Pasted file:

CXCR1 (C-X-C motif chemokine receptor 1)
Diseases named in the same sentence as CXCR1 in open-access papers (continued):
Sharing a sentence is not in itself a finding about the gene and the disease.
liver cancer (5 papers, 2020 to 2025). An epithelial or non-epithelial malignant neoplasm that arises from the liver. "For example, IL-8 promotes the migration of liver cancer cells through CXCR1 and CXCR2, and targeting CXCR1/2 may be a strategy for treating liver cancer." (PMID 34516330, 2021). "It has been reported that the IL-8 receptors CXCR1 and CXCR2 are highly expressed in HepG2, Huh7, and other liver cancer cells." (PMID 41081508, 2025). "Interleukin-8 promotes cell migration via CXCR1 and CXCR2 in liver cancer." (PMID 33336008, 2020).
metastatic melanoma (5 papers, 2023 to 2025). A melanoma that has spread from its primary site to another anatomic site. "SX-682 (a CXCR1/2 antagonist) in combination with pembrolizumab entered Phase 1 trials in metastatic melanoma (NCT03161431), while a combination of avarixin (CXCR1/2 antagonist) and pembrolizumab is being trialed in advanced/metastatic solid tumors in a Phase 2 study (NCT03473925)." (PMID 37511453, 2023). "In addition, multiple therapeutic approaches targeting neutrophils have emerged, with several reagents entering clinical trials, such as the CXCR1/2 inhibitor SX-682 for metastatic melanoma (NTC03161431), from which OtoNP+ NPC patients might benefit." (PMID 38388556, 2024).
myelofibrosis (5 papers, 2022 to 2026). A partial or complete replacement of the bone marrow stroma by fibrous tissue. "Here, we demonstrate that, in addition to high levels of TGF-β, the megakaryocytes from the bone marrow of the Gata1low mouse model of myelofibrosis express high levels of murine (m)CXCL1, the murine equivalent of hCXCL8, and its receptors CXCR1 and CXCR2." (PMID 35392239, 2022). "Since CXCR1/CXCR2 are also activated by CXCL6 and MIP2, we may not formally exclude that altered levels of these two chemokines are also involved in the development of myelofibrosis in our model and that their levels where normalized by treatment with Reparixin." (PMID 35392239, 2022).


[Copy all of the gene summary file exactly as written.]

CXCR1 (C-X-C motif chemokine receptor 1)
Diseases named in the same sentence as CXCR1 in open-access papers (continued):
Sharing a sentence is not in itself a finding about the gene and the disease.
liver cancer (5 papers, 2020 to 2025). An epithelial or non-epithelial malignant neoplasm that arises from the liver. "For example, IL-8 promotes the migration of liver cancer cells through CXCR1 and CXCR2, and targeting CXCR1/2 may be a strategy for treating liver cancer." (PMID 34516330, 2021). "It has been reported that the IL-8 receptors CXCR1 and CXCR2 are highly expressed in HepG2, Huh7, and other liver cancer cells." (PMID 41081508, 2025). "Interleukin-8 promotes cell migration via CXCR1 and CXCR2 in liver cancer." (PMID 33336008, 2020).
metastatic melanoma (5 papers, 2023 to 2025). A melanoma that has spread from its primary site to another anatomic site. "SX-682 (a CXCR1/2 antagonist) in combination with pembrolizumab entered Phase 1 trials in metastatic melanoma (NCT03161431), while a combination of avarixin (CXCR1/2 antagonist) and pembrolizumab is being trialed in advanced/metastatic solid tumors in a Phase 2 study (NCT03473925)." (PMID 37511453, 2023). "In addition, multiple therapeutic approaches targeting neutrophils have emerged, with several reagents entering clinical trials, such as the CXCR1/2 inhibitor SX-682 for metastatic melanoma (NTC03161431), from which OtoNP+ NPC patients might benefit." (PMID 38388556, 2024).
myelofibrosis (5 papers, 2022 to 2026). A partial or complete replacement of the bone marrow stroma by fibrous tissue. "Here, we demonstrate that, in addition to high levels of TGF-β, the megakaryocytes from the bone marrow of the Gata1low mouse model of myelofibrosis express high levels of murine (m)CXCL1, the murine equivalent of hCXCL8, and its receptors CXCR1 and CXCR2." (PMID 35392239, 2022). "Since CXCR1/CXCR2 are also activated by CXCL6 and MIP2, we may not formally exclude that altered levels of these two chemokines are also involved in the development of myelofibrosis in our model and that their levels where normalized by treatment with Reparixin." (PMID 35392239, 2022).